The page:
Nature of Intimate Partner Violence Against Native American Women: Understanding Control, Conflict, and Socioeconomic Contexts

Lorraine Halinka Malcoe, University of New Mexico

ABSTRACT
Little is known regarding the nature of intimate partner violence (IPV) against Native American women. Feminist theorists posit that men's use of violence against women in intimate relationships is fundamentally a means of coercive control to maintain power over women. In contrast, family conflict theorists argue that violence is a tactic used by some partners to resolve conflicts of interest that arise naturally in relationships. Recently, Johnson has proposed two distinct forms of IPV, one characterized by control and another rooted in conflict. However, many Native American scholars contend that IPV against Native women should be understood within the contexts of Western imperialism and colonialism, whose consequence has been massive loss of lands and resources, severe disruption of traditional gender roles and family structures, and high levels of poverty among many tribes. This paper examines the multiple contexts of control, conflict, and socioeconomic conditions in order to improve understanding of the nature of IPV against Native American women. Data are drawn from a cross-sectional, in-person interview study conducted in 1999 with 431 low-income Native American women aged 14-45 years. Participants were recruited from tribally operated Women-Infant and Children's Nutritional Program (WIC) clinics, tribal facilities, and a vocational school, all in western Oklahoma (response rate = 80.9% of eligible women). IPV victimization was assessed using modified revised Conflict Tactics Scales. Context measures included: 1) a control tactics scale consisting of three subscales: partner's severe control (6 items, alpha=0.80), partner's jealous control (10 items, alpha=0.91), and respondent's jealous control (8 items, alpha=0.83); 2) a 12-item relationship conflict scale that assessed reasons for arguments: partners' jealousy/drinking (8 items, alpha=0.86), and money/household responsibilities (4 items, alpha=0.81); and 3) socioeconomic characteristics including family income and resources, and respondent's and partner's employment status and education.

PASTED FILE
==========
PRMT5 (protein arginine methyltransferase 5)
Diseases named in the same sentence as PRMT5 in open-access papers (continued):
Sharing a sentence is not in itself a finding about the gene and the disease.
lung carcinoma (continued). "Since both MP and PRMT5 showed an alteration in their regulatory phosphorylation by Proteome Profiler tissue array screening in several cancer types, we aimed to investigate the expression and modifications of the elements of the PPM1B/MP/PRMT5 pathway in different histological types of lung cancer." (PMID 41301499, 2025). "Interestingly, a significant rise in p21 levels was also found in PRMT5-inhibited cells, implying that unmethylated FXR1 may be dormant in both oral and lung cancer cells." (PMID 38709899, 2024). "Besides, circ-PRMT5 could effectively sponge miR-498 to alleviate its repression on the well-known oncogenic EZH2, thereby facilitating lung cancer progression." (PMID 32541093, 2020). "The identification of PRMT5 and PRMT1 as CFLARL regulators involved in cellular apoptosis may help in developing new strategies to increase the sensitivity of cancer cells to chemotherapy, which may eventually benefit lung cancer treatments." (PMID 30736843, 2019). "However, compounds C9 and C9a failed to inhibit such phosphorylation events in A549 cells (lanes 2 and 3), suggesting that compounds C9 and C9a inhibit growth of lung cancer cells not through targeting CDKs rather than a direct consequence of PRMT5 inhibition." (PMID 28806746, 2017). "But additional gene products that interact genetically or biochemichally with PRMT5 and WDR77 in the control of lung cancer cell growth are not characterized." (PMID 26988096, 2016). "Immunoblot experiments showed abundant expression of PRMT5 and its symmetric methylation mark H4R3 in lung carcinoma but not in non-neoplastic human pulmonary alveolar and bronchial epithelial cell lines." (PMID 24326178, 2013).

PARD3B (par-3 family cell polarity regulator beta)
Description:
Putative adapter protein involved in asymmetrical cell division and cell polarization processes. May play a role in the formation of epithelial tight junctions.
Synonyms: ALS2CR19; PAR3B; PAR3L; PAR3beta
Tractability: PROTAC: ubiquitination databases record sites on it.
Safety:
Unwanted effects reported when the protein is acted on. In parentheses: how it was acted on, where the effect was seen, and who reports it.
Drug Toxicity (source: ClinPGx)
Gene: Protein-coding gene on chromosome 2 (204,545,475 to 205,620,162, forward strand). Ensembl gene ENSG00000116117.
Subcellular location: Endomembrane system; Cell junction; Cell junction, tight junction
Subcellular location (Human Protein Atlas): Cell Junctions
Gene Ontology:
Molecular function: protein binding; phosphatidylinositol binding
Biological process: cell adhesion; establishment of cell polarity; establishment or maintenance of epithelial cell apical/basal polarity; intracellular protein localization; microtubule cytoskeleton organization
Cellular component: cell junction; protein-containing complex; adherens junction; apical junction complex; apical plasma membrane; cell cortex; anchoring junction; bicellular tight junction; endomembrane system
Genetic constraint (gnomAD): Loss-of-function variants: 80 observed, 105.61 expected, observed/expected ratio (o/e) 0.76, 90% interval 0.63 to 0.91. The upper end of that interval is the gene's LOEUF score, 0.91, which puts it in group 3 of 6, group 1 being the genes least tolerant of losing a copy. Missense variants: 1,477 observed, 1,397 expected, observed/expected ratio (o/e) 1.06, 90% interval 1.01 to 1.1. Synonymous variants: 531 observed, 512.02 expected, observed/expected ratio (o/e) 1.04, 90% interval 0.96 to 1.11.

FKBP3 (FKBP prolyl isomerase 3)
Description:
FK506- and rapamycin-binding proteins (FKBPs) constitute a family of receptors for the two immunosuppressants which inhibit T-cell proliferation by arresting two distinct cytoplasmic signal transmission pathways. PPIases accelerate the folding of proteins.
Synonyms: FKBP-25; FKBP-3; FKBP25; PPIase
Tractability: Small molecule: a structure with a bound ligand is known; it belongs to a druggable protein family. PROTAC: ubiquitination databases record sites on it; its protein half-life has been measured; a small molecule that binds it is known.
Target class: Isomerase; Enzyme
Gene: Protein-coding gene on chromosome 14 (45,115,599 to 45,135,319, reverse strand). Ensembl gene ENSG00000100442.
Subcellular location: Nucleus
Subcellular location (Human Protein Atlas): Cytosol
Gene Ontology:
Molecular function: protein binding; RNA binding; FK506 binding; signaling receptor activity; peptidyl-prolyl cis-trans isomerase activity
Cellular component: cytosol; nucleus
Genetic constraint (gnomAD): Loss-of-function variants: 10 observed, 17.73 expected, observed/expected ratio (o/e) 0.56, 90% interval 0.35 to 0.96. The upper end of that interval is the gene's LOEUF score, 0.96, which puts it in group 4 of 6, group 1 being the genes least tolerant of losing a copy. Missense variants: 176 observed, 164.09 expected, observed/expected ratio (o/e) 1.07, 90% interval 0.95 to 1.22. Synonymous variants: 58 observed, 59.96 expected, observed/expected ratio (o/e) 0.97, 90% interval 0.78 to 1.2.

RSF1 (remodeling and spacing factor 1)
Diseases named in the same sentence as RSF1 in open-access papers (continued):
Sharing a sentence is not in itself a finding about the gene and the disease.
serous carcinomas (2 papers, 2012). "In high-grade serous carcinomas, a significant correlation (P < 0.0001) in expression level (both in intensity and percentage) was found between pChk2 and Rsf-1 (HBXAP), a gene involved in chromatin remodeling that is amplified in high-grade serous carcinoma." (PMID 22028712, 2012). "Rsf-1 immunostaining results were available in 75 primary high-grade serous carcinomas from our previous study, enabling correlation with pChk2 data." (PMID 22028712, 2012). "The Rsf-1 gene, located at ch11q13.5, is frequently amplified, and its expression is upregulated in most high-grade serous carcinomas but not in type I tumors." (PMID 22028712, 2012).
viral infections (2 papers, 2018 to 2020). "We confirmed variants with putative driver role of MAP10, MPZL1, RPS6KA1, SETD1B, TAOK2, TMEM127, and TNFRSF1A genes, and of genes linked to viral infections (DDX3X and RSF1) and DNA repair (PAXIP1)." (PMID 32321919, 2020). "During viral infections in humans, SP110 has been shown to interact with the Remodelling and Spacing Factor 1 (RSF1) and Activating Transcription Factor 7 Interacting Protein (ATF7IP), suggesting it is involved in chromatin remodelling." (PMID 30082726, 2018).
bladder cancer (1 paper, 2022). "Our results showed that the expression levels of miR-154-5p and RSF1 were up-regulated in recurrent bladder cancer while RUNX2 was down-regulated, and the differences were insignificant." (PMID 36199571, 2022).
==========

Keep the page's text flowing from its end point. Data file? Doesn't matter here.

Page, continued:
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Updated 05/20/2006